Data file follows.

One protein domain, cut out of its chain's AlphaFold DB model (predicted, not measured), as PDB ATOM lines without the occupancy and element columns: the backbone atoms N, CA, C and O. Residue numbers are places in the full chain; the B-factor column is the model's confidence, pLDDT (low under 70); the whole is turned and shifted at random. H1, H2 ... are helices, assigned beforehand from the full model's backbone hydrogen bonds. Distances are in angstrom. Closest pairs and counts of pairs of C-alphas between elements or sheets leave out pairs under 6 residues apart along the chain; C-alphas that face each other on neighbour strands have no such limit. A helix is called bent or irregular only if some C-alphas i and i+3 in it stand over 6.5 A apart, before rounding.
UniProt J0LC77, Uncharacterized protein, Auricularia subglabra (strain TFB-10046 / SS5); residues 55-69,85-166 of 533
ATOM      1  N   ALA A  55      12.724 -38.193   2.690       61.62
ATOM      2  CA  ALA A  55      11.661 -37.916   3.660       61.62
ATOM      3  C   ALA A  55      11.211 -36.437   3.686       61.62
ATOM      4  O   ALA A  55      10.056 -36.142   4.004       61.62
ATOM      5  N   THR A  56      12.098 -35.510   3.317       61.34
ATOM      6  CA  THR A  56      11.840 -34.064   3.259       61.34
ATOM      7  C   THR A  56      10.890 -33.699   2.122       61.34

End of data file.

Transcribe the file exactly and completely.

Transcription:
One protein domain, cut out of its chain's AlphaFold DB model (predicted, not measured), as PDB ATOM lines without the occupancy and element columns: the backbone atoms N, CA, C and O. Residue numbers are places in the full chain; the B-factor column is the model's confidence, pLDDT (low under 70); the whole is turned and shifted at random. H1, H2 ... are helices, assigned beforehand from the full model's backbone hydrogen bonds. Distances are in angstrom. Closest pairs and counts of pairs of C-alphas between elements or sheets leave out pairs under 6 residues apart along the chain; C-alphas that face each other on neighbour strands have no such limit. A helix is called bent or irregular only if some C-alphas i and i+3 in it stand over 6.5 A apart, before rounding.
UniProt J0LC77, Uncharacterized protein, Auricularia subglabra (strain TFB-10046 / SS5); residues 55-69,85-166 of 533
ATOM      1  N   ALA A  55      12.724 -38.193   2.690       61.62
ATOM      2  CA  ALA A  55      11.661 -37.916   3.660       61.62
ATOM      3  C   ALA A  55      11.211 -36.437   3.686       61.62
ATOM      4  O   ALA A  55      10.056 -36.142   4.004       61.62
ATOM      5  N   THR A  56      12.098 -35.510   3.317       61.34
ATOM      6  CA  THR A  56      11.840 -34.064   3.259       61.34
ATOM      7  C   THR A  56      10.890 -33.699   2.122       61.34